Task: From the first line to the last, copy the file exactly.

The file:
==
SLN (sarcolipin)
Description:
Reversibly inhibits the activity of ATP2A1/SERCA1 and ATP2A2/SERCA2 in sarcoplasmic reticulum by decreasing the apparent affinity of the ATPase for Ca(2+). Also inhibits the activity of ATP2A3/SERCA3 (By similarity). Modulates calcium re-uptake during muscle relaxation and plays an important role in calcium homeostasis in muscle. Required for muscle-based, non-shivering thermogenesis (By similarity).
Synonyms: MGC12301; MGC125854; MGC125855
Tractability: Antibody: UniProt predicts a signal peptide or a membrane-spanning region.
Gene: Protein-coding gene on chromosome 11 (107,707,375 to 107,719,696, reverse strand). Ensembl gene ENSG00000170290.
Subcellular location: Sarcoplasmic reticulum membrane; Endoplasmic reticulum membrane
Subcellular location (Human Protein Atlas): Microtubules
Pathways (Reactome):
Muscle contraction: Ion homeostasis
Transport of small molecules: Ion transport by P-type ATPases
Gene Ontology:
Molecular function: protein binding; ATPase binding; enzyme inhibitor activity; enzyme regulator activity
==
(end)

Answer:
SLN (sarcolipin)
Description:
Reversibly inhibits the activity of ATP2A1/SERCA1 and ATP2A2/SERCA2 in sarcoplasmic reticulum by decreasing the apparent affinity of the ATPase for Ca(2+). Also inhibits the activity of ATP2A3/SERCA3 (By similarity). Modulates calcium re-uptake during muscle relaxation and plays an important role in calcium homeostasis in muscle. Required for muscle-based, non-shivering thermogenesis (By similarity).
Synonyms: MGC12301; MGC125854; MGC125855
Tractability: Antibody: UniProt predicts a signal peptide or a membrane-spanning region.
Gene: Protein-coding gene on chromosome 11 (107,707,375 to 107,719,696, reverse strand). Ensembl gene ENSG00000170290.
Subcellular location: Sarcoplasmic reticulum membrane; Endoplasmic reticulum membrane
Subcellular location (Human Protein Atlas): Microtubules
Pathways (Reactome):
Muscle contraction: Ion homeostasis
Transport of small molecules: Ion transport by P-type ATPases
Gene Ontology:
Molecular function: protein binding; ATPase binding; enzyme inhibitor activity; enzyme regulator activity